Tuesday, July 03, 2007

Beverly Sills, Higher Than Ever.

Beverly Sills died last night. She was 78, and besides Tony and Carmela, the only soprano who ever really moved me. I’m vowing today to stop letting chances go by to tell people I admire how much their work has meant to me.

I had nearly 30 years to tell Beverly Sills how she blew my mind one night, back when I was a 21-year-old college dropout whose favorite singer was Tom Waits and who mostly listened to Miles Davis, Oscar Peterson, Chick Corea, and The Beatles. And I never sent her that letter. I wonder what it would have said? Before I played the aria for a group of Hallmark word people at our annual coffeehouse last year, with a backdrop of a huge outer space photo--stars, galaxies, nebulae--this is part of what I read:

This song you’re going to hear is a silver arrow that hit me, pierced me, left me slain, in the rain of my own tears, in my bachelor pad, in a towel, just out of the shower, which was just a bathtub where I dumped water from a plastic bucket over my head — and now this music pouring down on me like light. Was it an arrow, or was it light? Or was I just so young and vulnerable, an open groove for the needle to slip into, record turning, world turning, needle of diamond, stars of dust wheeling above me, who will love me, 21, in a towel on the third floor of a big red house, dumbstruck, starstruck, gooseflesh rising, eyes blurring, everything I had ever lost returned to me, everything I would ever love already leaving, all that was impossible made suddenly real by this unreal voice.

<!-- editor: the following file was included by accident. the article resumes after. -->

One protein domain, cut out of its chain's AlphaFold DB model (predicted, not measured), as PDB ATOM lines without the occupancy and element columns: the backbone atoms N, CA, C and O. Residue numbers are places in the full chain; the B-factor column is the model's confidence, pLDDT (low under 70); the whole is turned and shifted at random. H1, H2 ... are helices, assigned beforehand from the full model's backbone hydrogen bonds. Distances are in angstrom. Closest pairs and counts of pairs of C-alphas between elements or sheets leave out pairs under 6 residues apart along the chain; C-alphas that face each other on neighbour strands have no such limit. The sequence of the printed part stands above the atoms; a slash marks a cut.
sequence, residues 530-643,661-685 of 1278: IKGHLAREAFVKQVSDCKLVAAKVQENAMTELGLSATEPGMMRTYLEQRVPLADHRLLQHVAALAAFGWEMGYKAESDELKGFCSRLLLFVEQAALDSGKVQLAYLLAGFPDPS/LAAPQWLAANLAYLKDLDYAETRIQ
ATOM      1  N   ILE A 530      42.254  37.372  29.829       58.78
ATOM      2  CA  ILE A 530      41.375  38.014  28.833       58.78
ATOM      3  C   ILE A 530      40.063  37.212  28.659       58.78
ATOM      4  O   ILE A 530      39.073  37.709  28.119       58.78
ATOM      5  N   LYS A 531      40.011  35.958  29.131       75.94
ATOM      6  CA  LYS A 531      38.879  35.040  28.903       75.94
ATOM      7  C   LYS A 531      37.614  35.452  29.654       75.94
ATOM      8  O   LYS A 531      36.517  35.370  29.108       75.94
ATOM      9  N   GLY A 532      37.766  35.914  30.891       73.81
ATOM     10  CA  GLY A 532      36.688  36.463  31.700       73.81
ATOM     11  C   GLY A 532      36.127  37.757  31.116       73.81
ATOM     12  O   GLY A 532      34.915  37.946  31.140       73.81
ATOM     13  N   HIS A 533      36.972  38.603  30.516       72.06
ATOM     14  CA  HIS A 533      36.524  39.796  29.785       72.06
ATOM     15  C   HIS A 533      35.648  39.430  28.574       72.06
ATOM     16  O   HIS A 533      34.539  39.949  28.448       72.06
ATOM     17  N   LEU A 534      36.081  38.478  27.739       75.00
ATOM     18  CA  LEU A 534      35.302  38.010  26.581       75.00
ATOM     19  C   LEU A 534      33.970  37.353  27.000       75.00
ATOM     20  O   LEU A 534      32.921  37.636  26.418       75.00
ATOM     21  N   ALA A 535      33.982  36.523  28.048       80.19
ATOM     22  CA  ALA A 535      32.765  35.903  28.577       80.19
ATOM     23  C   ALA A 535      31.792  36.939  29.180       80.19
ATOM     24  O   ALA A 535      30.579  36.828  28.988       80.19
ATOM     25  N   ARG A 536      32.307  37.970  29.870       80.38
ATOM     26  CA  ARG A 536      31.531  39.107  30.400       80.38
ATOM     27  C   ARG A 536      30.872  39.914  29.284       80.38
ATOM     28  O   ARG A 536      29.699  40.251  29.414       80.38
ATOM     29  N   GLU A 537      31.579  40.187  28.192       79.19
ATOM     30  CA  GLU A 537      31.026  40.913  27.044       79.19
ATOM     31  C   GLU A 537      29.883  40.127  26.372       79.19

How does a human voice become a willow tree and the bird in it by day, the stars in it by night? Both dark and light, particle and ray, longing and longed-for, everything and void. How can a voice waver on either side of a note but hold the note so true? And isn’t light that same vibration, too? How does music do this to you? What place inside does the bird find to light, the star to flutter and flicker its way to us? I don’t have a clue.